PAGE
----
The fifth day of Bisket is the first day of the newari calendar. Every family of Bhaktapur visits the huge Yoshin square, where two red banners hanging from a long pole symbolize the two snakes of the legend. Again every kind of offer will be given nearby the chariot: it may be rice, flowers, fruit , alcoholics, and sometimes a chicken, which will feed with blood the hungry lord of death.
After sunset the big pole is grounded (Yoshin Deo kothegu = grounding yoshin pole). Then both Bhairab and Badrakhali can go back to their respective chariot. The two temples on wheels will be carried back to Gahiti tole for Kha Lwakegu (collision): the two chariot will clash three times, symbolizing a sexual conjunction, their "kiss goodbye" until the next festival.
In the morning of the sixth day another village near Bhaktapur, called Thimi, hosts a spectacular and colorful festival (Sindur Jatra). People gather in the main square carrying gods from different temples. They celebrate and share greeting throwing simrik color powder playing Newari Dhime music.
In the afternoon, back in Bhaktapur, the symbolic get together of goddesses MahaLaxmi and Mahakali take place: the two sister goddesses are carried around the city receiving offers and distributing blessings.
In Dattatraya square several gods are taken around on their litter, while a traditional orchestra plays ancient hymns and an ancient large thankga is displayed on the square.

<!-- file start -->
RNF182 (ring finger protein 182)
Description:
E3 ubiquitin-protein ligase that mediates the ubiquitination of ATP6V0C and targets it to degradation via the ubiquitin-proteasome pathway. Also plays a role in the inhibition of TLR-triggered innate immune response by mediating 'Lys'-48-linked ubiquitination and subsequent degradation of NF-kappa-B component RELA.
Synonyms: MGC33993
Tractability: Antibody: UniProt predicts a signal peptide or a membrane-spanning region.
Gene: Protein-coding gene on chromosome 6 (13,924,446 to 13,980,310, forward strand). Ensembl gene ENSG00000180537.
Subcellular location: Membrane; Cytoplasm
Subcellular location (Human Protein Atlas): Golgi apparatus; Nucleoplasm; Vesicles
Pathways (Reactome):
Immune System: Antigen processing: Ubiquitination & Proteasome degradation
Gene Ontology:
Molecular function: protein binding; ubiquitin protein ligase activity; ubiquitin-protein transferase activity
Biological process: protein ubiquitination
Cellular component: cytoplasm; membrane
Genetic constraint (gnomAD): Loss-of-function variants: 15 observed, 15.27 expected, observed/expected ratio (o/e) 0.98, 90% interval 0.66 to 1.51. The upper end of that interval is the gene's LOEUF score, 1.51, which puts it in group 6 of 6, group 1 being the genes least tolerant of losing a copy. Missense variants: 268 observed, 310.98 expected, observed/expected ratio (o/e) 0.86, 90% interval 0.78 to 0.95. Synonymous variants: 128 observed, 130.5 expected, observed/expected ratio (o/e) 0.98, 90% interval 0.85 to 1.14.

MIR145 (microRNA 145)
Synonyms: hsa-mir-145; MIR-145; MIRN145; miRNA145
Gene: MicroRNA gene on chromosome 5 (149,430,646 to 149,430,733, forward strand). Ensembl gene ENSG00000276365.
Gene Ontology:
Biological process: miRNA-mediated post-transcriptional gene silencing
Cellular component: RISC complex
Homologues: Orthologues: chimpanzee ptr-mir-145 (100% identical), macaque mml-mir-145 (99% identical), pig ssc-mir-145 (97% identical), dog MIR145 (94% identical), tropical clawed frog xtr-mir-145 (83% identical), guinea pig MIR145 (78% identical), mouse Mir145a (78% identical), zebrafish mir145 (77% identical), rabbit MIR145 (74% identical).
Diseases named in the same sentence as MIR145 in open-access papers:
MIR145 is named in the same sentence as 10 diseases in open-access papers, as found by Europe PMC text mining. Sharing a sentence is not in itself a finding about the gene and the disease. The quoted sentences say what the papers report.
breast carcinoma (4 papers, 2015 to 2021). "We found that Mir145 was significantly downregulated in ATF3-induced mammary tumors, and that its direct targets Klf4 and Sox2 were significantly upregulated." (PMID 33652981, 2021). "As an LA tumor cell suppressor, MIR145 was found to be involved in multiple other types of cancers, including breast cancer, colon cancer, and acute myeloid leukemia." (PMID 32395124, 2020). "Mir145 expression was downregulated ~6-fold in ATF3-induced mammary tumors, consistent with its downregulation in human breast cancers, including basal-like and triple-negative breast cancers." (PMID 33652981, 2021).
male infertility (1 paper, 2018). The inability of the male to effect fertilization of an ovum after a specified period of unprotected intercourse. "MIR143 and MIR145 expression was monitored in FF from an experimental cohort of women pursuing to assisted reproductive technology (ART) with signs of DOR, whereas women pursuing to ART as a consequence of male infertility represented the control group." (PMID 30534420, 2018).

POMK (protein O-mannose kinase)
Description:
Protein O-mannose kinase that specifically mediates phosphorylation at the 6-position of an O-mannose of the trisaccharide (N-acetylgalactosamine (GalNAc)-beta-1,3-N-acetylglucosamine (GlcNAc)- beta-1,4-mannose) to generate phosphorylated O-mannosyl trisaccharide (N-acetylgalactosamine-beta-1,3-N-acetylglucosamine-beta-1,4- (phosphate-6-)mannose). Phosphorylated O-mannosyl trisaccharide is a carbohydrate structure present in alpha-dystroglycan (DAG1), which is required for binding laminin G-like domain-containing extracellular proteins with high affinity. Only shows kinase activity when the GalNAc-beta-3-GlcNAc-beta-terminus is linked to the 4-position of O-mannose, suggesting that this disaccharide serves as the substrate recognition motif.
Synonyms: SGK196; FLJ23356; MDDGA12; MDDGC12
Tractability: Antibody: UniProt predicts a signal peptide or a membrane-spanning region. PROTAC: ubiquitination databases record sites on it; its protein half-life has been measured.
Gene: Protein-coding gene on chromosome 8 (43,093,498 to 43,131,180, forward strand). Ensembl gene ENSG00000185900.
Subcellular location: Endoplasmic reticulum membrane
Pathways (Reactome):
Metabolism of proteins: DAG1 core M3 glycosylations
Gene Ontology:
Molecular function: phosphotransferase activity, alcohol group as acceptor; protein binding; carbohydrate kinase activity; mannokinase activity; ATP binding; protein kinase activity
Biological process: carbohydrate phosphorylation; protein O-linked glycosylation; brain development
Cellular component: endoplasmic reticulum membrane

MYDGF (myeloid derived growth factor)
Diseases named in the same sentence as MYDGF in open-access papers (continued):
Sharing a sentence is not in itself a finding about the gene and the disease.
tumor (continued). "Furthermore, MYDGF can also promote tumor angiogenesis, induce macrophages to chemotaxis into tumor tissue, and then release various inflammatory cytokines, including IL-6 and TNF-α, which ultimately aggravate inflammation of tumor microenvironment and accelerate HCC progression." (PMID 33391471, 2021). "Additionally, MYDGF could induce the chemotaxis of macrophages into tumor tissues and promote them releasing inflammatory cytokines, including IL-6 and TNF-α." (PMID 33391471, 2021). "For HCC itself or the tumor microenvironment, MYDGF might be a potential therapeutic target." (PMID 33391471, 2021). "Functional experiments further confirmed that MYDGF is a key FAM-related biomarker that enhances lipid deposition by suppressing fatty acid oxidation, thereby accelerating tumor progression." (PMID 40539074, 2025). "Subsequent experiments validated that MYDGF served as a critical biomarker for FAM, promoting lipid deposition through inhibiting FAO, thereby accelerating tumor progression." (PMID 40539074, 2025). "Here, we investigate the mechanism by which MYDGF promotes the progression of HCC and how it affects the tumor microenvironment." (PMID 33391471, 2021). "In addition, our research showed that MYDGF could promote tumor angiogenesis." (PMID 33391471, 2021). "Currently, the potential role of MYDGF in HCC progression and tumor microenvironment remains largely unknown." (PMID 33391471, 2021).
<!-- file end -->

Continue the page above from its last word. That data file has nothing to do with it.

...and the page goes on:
All around Bhaktapur devotees pay homage at temples with offers. Most of the devotees wear their best traditional clothes, and cultural musical orchestra ramble thru the street stopping by temples to sing ancient holy hymns and entertaining people.
In the evening the broken parts of the chariot are used to light a fire, watched over with hymns all night long.
Early in the morning devotees collect ashes from the fire lighted the previous evening: these ashes are believed to protect the house from evil spirits. Later, also the pole in Talako tole is grounded and taken back to its place (Laha maru Yoshin kothegu).
Deo Thaha Biyakegu: the final chapter of Bisket Jatra takes place at the end of the day. Bhairab and Bhadrakali are taken to their chariots for the final trip: taking the chariots back to Taumadhi tole. There the gods will leave their temporary temple on wheels and go back to their official shrine, hidden and inaccessible. The chariots will remain in Tamuadhi, where they will be dismantled in the following days. Now, not hosting any holy objects, it is no longer worshipped, but it is still a place for children's games and a massive symbol of this great festival.